“Kentucky’s current tax system places a disproportionate burden on businesses with facilities and employees in the state because the apportionment factor (the formula used to determine how much of a company’s income is subject to tax in each state) includes Kentucky payroll and Kentucky property investments. Kentucky tax reform should have a goal of not imposing a higher tax burden on businesses investing in Kentucky.” Steve Jennings, local office managing partner of the Crowe Horwath Lexington office

“As an engineering, architecture and construction company, issues like tax reform that impact our manufacturing customers also affect Gray. At a federal level, Gray Construction believes corporate tax reform would put the U.S. economy on a stronger path, especially in the manufacturing sector. Manufacturing strength means higher paying jobs across the U.S. and that means more tax revenue. A lower tax rate and immediate expensing would enable manufacturers to reinvest through new capital investments or expansions and distribute the additional income to employees. But for tax reform to really have the impact the U.S. needs, businesses need to behave responsibly. That means tax savings should be reinvested in ways that grow the economy and add jobs, not simply passing savings on to shareholders.” Stephen Gray – President/CEO, Gray Construction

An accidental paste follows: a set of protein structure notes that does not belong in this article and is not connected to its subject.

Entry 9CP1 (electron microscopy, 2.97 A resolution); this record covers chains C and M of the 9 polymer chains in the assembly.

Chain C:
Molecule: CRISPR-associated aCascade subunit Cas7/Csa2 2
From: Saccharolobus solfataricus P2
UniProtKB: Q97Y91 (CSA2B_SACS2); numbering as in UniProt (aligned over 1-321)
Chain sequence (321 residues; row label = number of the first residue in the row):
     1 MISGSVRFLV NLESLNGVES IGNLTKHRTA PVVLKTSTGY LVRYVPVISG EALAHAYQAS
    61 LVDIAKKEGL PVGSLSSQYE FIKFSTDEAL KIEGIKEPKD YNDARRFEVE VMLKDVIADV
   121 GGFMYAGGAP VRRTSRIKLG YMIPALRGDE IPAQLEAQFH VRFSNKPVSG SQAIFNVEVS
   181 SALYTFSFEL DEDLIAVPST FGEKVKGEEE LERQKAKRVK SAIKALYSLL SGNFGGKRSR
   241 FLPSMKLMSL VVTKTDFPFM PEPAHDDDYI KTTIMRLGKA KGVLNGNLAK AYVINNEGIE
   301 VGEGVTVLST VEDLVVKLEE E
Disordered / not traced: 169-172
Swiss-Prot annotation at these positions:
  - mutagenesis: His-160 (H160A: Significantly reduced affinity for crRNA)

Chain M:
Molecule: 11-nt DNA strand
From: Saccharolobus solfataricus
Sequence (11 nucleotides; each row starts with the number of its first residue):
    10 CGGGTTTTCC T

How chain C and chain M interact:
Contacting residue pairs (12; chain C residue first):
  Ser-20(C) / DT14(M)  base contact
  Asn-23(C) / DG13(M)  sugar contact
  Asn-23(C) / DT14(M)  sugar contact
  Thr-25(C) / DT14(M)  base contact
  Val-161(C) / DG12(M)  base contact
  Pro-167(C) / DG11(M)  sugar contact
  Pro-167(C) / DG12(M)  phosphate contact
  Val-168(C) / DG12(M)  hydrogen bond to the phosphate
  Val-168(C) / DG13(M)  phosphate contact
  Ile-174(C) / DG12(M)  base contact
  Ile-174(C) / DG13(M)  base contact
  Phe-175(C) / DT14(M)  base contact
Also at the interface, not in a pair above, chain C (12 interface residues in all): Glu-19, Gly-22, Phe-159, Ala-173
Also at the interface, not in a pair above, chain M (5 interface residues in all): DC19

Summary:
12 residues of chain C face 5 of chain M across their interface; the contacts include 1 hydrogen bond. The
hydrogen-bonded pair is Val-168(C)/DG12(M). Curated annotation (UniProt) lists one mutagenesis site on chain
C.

“If Kentucky is going to truly compete, our tax code must be improved. Business leaders tell us the system is too complex and compliance is too costly. Numerous economic development experts say our code creates a competitive disadvantage because it punishes economic productivity. A modernized tax code should encourage investment, productivity and higher wages for Kentuckians. The chamber is on record in favor of a consumption-based tax system, repealing the inventory tax, lowering the corporate income tax and increasing the cigarette tax.” Dave Adkisson, President/CEO, Kentucky Chamber of Commerce